EVIDENCE OF SPECIFIC DATE OF CONSTRUCTION DEFECT INJURY NOT NECESSARY TO TRIGGER DUTY TO DEFEND AND INDEMNIFY UNDER CGL POLICY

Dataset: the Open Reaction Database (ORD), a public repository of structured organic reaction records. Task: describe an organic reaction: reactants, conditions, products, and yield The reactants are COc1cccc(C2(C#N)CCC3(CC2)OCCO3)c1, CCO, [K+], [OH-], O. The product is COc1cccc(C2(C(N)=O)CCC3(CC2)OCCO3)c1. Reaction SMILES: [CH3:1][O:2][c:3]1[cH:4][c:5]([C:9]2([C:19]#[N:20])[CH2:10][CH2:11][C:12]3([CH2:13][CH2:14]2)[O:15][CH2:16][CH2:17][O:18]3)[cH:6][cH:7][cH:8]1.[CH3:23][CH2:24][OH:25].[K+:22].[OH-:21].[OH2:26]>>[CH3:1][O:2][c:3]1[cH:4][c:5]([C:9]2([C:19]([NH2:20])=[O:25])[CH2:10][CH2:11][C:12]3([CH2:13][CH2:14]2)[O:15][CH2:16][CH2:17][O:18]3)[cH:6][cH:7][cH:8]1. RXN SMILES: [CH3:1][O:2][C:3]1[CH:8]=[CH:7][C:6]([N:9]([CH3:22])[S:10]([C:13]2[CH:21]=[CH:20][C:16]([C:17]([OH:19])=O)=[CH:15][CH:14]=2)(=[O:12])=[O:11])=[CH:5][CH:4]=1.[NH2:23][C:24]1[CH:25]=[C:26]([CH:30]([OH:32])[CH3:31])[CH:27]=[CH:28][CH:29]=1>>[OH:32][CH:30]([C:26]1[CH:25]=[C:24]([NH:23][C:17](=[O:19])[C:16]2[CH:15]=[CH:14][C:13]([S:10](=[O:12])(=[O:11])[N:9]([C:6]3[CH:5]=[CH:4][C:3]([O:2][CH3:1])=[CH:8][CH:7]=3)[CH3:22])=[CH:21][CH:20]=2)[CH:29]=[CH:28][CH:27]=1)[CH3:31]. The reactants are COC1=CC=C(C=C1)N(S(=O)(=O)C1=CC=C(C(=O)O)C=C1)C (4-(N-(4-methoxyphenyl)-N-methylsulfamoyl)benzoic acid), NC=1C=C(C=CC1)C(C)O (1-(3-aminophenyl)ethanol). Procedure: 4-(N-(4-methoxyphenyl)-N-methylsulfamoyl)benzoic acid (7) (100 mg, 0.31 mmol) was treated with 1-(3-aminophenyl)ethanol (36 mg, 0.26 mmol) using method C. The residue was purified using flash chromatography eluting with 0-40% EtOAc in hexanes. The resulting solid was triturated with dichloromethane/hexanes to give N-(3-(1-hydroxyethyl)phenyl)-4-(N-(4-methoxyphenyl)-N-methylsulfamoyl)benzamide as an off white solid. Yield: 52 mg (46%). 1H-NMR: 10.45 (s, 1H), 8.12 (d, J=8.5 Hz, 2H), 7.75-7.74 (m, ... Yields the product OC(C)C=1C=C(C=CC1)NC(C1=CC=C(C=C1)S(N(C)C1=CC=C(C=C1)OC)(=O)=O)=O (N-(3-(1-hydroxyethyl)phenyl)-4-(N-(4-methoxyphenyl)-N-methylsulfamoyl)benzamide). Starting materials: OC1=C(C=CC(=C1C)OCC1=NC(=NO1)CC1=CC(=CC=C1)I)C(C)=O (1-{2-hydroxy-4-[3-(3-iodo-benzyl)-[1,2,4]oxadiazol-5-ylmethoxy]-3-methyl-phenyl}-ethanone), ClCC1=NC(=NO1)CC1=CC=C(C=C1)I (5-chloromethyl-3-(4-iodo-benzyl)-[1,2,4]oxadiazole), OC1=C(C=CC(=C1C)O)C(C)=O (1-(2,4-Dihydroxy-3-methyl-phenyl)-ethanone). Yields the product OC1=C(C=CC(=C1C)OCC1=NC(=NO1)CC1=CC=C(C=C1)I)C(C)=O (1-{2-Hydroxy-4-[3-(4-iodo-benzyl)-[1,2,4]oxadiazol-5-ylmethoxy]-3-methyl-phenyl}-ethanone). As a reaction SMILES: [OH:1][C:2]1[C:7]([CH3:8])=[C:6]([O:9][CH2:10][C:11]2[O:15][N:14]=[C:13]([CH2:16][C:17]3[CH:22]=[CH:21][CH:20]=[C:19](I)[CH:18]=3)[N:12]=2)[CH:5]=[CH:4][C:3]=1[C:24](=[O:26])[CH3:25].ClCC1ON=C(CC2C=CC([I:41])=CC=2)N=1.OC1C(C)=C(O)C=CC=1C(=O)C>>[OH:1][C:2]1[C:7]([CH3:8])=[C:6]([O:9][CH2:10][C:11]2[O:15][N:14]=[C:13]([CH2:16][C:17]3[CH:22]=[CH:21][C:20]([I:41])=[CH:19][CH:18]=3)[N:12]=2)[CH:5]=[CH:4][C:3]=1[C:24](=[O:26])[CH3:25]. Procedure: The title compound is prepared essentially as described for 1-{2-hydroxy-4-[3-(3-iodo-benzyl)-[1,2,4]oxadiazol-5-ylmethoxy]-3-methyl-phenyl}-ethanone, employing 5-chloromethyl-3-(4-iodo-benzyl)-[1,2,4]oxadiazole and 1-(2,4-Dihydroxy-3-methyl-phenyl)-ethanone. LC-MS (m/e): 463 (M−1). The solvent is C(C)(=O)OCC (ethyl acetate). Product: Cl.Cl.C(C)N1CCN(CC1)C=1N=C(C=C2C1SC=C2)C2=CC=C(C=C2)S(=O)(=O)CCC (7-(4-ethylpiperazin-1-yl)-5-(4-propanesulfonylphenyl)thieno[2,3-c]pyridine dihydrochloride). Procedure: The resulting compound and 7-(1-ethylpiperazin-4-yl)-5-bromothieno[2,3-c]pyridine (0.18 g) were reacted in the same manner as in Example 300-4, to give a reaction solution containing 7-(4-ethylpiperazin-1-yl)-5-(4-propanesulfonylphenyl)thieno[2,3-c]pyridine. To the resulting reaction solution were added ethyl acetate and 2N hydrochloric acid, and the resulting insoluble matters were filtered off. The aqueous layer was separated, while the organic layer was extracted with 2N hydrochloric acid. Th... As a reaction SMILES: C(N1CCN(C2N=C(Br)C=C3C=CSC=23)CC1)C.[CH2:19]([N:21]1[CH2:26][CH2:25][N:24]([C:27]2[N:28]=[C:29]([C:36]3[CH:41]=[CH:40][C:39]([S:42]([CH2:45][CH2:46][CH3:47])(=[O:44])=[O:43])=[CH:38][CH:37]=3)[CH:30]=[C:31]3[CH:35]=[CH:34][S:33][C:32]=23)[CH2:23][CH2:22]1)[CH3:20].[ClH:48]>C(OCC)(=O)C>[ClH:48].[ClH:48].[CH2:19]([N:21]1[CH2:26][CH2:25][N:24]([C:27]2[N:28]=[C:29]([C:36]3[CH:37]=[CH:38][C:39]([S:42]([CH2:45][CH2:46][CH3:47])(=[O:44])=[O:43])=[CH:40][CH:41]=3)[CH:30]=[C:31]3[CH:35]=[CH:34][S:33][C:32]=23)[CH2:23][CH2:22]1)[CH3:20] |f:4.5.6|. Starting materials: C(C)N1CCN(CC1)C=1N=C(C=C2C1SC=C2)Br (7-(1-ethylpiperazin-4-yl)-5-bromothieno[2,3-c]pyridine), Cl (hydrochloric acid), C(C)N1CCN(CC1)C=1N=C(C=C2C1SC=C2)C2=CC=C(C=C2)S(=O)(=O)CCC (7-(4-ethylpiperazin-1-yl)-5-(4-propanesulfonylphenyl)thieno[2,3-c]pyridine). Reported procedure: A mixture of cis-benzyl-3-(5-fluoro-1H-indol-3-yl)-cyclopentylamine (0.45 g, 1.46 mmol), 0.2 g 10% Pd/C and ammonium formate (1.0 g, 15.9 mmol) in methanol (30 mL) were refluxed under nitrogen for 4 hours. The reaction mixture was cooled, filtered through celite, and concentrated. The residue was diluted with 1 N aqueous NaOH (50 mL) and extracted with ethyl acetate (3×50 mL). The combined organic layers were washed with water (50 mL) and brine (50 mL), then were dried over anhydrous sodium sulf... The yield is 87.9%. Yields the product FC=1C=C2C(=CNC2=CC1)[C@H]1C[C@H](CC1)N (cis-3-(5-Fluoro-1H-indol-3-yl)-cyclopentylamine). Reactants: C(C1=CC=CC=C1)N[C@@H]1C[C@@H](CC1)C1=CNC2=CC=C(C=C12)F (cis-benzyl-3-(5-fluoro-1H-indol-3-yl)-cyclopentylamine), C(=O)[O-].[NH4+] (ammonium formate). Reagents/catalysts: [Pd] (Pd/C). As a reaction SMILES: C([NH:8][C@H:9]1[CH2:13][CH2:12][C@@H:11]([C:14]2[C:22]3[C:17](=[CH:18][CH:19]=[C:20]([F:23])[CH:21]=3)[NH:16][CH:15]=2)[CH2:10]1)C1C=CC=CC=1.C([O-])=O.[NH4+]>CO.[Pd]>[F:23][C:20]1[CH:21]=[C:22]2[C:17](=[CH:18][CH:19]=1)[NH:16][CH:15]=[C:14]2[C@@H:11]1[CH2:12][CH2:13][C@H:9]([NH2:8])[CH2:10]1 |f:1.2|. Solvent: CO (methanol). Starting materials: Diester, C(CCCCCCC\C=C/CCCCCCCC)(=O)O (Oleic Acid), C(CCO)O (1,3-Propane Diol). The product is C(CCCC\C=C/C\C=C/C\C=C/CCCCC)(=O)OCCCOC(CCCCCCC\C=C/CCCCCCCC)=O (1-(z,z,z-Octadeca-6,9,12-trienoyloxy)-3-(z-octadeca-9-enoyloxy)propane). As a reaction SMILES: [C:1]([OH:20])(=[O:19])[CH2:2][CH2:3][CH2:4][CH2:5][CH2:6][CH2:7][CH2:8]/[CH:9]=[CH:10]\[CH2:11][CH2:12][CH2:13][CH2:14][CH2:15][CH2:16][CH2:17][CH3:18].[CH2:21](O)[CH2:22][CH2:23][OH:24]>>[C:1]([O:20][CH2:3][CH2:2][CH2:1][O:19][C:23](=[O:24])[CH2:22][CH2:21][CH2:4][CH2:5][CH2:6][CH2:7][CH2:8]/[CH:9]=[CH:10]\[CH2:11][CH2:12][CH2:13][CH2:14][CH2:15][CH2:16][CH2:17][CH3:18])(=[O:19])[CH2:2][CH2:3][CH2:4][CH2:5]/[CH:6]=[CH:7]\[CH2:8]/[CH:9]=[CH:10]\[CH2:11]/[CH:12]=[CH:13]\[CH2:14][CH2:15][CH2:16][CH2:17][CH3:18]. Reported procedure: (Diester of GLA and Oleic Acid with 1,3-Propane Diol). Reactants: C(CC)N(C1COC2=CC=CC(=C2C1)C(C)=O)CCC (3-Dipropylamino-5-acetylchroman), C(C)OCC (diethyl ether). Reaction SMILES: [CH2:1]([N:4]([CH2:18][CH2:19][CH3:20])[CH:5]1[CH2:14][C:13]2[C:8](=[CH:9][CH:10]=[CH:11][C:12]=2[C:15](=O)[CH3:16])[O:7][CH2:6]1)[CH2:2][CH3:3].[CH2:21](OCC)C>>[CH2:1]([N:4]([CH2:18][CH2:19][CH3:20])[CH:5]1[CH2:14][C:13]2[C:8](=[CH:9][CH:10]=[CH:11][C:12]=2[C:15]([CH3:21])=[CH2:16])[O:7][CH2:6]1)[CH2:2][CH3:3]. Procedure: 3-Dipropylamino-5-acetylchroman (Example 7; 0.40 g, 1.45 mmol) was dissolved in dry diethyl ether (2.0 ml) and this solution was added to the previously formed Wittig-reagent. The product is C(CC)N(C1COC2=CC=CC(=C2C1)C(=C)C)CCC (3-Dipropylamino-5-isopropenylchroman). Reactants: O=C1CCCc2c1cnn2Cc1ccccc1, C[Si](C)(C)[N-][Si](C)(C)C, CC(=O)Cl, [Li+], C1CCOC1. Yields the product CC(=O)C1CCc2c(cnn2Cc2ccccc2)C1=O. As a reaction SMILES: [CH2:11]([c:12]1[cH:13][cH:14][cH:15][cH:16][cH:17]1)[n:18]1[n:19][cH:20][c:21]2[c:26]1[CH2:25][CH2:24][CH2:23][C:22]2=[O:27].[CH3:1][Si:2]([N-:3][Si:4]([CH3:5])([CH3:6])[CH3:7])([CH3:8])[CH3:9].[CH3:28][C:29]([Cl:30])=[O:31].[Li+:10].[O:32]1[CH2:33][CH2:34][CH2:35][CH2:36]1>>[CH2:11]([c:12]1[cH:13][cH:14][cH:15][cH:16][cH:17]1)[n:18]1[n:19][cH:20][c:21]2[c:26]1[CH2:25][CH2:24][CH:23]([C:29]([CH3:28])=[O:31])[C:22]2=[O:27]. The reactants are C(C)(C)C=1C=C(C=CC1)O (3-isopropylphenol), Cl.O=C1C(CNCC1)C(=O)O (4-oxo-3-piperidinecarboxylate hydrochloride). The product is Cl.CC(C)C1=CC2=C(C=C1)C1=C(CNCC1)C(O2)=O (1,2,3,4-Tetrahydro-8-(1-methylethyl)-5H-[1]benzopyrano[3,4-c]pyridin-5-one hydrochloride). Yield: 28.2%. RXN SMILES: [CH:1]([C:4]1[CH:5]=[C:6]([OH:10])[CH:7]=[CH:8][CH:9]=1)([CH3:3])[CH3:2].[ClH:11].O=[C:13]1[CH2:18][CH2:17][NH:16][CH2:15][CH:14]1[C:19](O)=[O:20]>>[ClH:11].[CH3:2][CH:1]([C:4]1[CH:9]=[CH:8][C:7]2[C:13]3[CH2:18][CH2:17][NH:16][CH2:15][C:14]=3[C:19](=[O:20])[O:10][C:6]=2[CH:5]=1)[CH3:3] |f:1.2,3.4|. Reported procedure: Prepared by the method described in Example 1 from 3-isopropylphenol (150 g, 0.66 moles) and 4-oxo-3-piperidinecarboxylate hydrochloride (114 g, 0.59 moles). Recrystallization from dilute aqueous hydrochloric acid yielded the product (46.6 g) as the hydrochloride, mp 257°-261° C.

In a construction-defect coverage dispute that was decided by a trial court before the Texas Supreme Court’s decision rejecting the manifestation rule and adopting an “actual injury” approach in Don's Bldg. Supply, Inc. v. OneBeacon Ins. Co., 267 S.W.3d 20, 24–25 (2008), the Austin Court of Appeals recently reversed the trial court’s ruling that the policy did not cover the claim – an analysis which had initially applied a manifestation rule. Vines-Herrin Custom Homes, LLC v. Great American Lloyds Ins. Co., 2011 WL 6396473, Tex.App.-Dallas, Dec. 21, 2011). The court determined the actual-injury analysis did not require specific evidence, expert or otherwise, of the date the damages to the house manifested. The court, reviewing the evidence before the trial court, determined there was sufficient evidence to find the damage occurred while the home was under construction. It reasoned the policy covered the period of construction, which means the policy was triggered by the lawsuit for both defense and indemnity.